Fears…? Too hard to learn all these new technologies!
Advantages Build up community of interest Pinpoint breaking news, trends, get comments on brand-new research, cases Finding new collaborators Getting more out of conferences – pre-conference discussion, networking, participating if absent physically Find and follow influential people Collect links to share with others
Too shy to get involved? Don’t worry – not essential Different degrees of engagement: Passive Creator
Pyramid of engagement From The Facebook Era blog: http://www.thefacebookera.com Inspired by Guillaume du Gardier
Twitter Great for breaking news – comment on new cases What are you doing? Flag up key articles Engage in discussion Superb for event/conference engagement
Hashtag lets you search for a case e.g. #SinghBCA Find audio file from press conference Link to judgment Get all the latest on a judgment as it breaks
Top Twitter tips Use hashtags # to indicate subject of a tweet Retweet interesting things you hear from those you follow e.g. RT @lawbore Use http://bit.ly to shorten urls you flag up (you don’t want to waste your 140 characters on long urls) See Dr Hazel Hall (Director of the Centre for Social Informatics, Edinburgh Napier University) for Twitter Tips in 10 minutes: http://bit.ly/bHgya0
Research funding award news Opportunity to join committee Get the latest research news Invitation to complete survey Research report published Call for research proposals Research journal published Research report published Research journal published From Dr Hazel Hall’s Twitter Tips in 10 mins: http://bit.ly/bHgya0 Call for conference papers Research journal published
Do I really want to be in a community? Altruistic reasons Research moves more quickly if ideas are shared You might be able to help others Research is a community Selfish reasons You’ll know what other researchers in your field are doing You’ll get information and references that will save you time and help you spot things that you would have missed. Fame and reputation People tend to like to employ people who they have prior knowledge of Taken from Hooley, T - Networks, Online Networks & Maximising your effectiveness (Digital Researcher event 15/03/10) http://bit.ly/b1LH6O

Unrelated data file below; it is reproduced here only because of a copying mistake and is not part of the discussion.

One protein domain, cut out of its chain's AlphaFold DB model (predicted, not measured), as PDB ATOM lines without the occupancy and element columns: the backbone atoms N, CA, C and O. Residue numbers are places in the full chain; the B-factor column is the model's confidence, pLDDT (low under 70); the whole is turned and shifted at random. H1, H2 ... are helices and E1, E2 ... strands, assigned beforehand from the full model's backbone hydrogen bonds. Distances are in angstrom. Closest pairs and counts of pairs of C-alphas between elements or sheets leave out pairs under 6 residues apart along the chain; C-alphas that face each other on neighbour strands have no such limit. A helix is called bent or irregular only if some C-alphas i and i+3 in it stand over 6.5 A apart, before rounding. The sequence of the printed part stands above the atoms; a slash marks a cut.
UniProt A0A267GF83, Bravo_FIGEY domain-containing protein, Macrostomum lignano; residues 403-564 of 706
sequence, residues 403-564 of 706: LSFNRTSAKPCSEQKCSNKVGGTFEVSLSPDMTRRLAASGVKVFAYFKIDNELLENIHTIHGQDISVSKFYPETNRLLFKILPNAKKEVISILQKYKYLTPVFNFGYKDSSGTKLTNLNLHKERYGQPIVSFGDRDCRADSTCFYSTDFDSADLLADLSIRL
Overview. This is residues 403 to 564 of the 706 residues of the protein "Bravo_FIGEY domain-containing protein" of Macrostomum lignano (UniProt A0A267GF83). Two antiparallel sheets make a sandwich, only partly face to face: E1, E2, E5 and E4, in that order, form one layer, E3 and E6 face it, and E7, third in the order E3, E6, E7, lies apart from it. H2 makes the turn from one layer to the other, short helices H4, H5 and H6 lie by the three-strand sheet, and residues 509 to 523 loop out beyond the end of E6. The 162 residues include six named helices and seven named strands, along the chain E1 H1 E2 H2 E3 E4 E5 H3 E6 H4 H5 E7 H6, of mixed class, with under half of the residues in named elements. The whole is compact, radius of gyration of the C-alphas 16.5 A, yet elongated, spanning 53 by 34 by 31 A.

Delicious or Squidoo – social bookmarking Sharing your favourite internet links & borrow others! Building a collaborative space Promotion of expertise Great resource for starting research in an area Accessible anywhere Incorporate tags
A search for ‘competition law’ will bring up any bookmarks categorised as this by delicious users
Clicking on a link will show all the people who’ve recommended it and under what categories (tags). Great way to see what other sites people are finding useful
Here’s what a delicious user’s page looks like
Blogs 133, 000,000 blogs indexed by Technorati since 2002. 77% of internet users read blogs 72% say they blog to ‘share expertise’ Facts from Technorati’s ‘State of the Blogosphere 2009’ http://technorati.com/blogging/feature/state-of-the-blogosphere-2009/ To share ideas Keep active in writing Establish reputation Create a network – reach out to others Have everything in one place e.g. CV, articles, twitter feed, areas of expertise WHY BOTHER BLOGGING? FACTS!